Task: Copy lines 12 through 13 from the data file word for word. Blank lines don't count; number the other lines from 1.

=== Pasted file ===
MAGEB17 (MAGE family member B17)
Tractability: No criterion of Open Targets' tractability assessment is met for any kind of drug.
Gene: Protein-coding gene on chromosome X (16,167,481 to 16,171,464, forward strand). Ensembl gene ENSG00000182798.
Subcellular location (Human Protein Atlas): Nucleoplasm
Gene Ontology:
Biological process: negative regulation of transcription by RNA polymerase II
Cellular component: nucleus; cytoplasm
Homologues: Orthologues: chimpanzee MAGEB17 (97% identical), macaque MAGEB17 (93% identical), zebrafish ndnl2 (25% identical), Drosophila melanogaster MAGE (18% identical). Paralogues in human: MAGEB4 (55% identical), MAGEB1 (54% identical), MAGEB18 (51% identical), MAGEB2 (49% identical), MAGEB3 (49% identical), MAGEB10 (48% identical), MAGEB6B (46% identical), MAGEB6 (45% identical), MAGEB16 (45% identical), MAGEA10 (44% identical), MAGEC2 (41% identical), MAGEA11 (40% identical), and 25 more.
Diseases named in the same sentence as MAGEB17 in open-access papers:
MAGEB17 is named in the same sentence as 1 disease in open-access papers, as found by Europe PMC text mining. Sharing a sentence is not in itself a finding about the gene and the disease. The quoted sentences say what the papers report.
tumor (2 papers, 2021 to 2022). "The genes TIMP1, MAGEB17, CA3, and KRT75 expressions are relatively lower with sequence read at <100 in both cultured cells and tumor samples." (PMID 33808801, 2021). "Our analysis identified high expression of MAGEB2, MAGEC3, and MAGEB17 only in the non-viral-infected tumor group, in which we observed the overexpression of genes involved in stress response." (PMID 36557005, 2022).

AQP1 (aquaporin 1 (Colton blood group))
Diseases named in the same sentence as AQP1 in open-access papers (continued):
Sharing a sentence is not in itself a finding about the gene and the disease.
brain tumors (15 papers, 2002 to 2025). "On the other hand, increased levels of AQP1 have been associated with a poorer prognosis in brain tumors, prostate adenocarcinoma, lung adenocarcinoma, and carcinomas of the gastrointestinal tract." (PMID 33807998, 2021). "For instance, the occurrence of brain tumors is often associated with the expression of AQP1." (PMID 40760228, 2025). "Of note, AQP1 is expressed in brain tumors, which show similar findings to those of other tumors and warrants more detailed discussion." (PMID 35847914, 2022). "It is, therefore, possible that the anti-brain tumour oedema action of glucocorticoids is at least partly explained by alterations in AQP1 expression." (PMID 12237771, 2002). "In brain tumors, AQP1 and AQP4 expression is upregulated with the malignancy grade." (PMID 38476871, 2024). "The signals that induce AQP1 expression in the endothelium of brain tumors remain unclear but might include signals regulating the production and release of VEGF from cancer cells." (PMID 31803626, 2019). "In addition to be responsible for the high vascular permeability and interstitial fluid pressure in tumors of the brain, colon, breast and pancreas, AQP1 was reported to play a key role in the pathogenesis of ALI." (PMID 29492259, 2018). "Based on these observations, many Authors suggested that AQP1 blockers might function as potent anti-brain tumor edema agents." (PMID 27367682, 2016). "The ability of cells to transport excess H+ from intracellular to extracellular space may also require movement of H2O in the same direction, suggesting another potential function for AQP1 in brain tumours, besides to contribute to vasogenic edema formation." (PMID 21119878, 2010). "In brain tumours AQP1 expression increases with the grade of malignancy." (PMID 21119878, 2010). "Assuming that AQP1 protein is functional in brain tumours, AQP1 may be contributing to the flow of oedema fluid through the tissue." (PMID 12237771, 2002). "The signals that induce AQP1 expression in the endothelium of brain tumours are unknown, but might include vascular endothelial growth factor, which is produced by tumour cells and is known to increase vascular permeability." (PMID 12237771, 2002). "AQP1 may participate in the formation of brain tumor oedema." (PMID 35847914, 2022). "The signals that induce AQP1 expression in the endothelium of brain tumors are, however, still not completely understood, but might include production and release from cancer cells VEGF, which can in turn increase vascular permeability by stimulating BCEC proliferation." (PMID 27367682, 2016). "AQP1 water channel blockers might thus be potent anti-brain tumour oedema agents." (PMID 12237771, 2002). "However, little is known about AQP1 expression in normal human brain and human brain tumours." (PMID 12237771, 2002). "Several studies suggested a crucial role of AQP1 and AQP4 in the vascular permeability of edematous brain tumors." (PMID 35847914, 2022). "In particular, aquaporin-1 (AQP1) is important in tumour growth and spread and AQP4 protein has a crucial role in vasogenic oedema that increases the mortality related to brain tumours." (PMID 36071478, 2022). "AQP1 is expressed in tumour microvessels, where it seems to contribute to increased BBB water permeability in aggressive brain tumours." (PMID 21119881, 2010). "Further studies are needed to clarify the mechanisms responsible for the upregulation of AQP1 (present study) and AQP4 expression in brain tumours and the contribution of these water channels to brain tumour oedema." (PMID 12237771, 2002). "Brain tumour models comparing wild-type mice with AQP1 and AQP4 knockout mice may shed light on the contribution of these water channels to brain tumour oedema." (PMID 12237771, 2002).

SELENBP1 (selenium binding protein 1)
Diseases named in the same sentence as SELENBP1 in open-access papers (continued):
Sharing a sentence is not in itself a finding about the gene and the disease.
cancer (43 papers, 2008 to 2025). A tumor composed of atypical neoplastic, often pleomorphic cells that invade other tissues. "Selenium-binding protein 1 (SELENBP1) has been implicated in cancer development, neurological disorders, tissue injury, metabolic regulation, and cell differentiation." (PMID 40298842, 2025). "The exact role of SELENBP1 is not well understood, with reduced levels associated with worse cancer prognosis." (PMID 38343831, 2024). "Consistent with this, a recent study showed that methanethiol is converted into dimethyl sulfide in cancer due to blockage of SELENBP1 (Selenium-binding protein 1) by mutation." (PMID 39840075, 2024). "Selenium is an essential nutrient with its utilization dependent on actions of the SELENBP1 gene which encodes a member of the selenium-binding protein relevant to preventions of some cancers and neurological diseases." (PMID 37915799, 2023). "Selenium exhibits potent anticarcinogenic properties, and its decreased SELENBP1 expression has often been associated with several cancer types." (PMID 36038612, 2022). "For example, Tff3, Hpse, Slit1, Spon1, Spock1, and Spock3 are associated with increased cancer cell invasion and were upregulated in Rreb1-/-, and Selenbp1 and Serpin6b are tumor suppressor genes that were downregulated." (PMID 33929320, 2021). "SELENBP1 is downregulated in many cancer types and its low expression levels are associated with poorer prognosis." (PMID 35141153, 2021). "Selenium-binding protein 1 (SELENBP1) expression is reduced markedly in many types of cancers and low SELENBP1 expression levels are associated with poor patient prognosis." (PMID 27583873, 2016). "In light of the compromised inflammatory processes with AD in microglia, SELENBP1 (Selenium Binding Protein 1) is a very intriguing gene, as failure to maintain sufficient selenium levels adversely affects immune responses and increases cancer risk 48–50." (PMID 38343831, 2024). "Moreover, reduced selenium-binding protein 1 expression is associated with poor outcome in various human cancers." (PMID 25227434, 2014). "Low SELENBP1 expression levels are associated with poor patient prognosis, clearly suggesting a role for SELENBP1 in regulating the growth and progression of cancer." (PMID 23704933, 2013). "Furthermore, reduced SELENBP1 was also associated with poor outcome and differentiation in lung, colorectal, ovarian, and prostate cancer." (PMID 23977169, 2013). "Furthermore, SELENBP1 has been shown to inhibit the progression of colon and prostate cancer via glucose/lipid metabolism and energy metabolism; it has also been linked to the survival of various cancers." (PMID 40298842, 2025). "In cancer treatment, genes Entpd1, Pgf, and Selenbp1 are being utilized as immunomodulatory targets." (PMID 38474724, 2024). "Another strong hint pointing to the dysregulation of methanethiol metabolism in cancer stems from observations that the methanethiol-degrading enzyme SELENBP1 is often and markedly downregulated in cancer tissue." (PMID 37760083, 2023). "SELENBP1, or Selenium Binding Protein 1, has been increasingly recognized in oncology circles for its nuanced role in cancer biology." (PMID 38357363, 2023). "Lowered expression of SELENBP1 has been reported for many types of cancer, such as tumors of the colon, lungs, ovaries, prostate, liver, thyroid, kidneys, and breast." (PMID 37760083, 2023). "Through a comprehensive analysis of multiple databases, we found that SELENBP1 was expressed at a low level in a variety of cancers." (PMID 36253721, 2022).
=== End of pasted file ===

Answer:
AQP1 (aquaporin 1 (Colton blood group))
Diseases named in the same sentence as AQP1 in open-access papers (continued):